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Friday, February 25, 2005

Property Rights

The Seattle Times:

The case involves a group of homeowners in New London, Conn., who are suing to prevent the city from condemning their homes in order to give the land to a real-estate developer. The developer intends to erect a private commercial spread, including luxury housing and private office space for such companies as drug giant Pfizer. New London justifies its action under eminent domain, a constitutional power that allows government to take private property for 'public use.' Historically, the power was intended to allow government to seize land it needed for things like roads or schools, as long as the owner was compensated. But in recent years, eminent domain has become the worst kind of corporate welfare, practiced at the expense of those who can least afford it. In Kelo, the city justifies the seizure on the grounds that the new complex will contribute to urban renewal while raising the tax revenues the city receives from the property. Similar tactics have been used to condemn church property to make way for Costco (California), blocks of local residences to make way for shiny new malls (Ohio) and family land in favor of Nissan (Mississippi). ... And though the city bears greatest legal responsibility, the drug company should be ashamed of itself. In recent years, pharmaceutical companies have fought valiant battles to protect their own intellectual-property rights, despite "public interest" arguments that the drugs they discovered should be stripped of their patents or given away for a song. Indeed, the Pfizer Journal, in an article on land reform, writes that "property rights are fundamental to human health and dignity. And protection of property — including the property of the mind — is fundamental to the industries that make jobs available to drive a healthy economy." We're sure the citizens of New London would agree.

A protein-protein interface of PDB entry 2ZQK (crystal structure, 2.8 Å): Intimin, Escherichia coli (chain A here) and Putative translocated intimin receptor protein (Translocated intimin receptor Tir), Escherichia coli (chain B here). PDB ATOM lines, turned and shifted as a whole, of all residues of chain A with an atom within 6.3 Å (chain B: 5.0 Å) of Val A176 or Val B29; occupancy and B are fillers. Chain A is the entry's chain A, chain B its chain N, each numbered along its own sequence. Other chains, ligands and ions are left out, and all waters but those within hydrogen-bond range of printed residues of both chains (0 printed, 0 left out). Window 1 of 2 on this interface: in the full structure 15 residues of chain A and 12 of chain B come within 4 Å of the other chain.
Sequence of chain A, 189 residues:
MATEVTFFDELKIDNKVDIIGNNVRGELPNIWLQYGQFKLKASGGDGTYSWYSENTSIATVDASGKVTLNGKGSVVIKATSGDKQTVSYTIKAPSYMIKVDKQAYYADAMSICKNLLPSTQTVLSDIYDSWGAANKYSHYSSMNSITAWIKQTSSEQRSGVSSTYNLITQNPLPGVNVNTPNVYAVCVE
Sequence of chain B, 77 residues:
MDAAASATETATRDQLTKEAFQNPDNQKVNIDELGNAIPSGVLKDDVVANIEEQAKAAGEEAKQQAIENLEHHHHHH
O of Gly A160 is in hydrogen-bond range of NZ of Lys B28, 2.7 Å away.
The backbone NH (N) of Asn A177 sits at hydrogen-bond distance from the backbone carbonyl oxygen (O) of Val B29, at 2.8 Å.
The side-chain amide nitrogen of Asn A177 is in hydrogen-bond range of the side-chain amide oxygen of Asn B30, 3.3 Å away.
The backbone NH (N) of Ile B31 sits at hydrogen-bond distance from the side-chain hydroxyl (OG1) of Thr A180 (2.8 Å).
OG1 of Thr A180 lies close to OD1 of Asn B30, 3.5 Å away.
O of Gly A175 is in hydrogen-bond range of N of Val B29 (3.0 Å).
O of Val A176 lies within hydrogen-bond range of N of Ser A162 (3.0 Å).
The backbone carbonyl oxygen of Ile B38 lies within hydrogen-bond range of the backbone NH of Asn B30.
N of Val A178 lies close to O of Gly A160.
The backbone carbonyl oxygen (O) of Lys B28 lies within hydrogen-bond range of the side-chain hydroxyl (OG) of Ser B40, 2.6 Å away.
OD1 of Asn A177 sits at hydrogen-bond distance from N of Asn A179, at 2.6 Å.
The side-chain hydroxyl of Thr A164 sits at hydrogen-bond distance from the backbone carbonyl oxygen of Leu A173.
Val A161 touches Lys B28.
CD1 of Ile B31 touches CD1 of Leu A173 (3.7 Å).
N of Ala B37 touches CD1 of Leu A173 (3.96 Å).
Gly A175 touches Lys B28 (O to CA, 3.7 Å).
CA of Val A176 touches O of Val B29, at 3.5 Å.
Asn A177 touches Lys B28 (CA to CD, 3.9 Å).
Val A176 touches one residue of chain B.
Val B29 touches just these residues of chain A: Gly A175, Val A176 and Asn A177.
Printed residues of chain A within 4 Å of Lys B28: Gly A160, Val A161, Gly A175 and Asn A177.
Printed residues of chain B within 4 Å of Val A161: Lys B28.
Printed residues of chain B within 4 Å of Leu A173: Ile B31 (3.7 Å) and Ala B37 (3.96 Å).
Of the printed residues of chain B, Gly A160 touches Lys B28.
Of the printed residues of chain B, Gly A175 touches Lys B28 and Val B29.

Property rights are fundamental. Michael, of Of the Mind posted an Ayn Rand quote that sums up my feelings on this issue well:
"The idea that 'the public interest' supersedes private interests and rights can have but one meaning: that the interests and rights of some individuals take precedence over the interests and rights of others." - Ayn Rand


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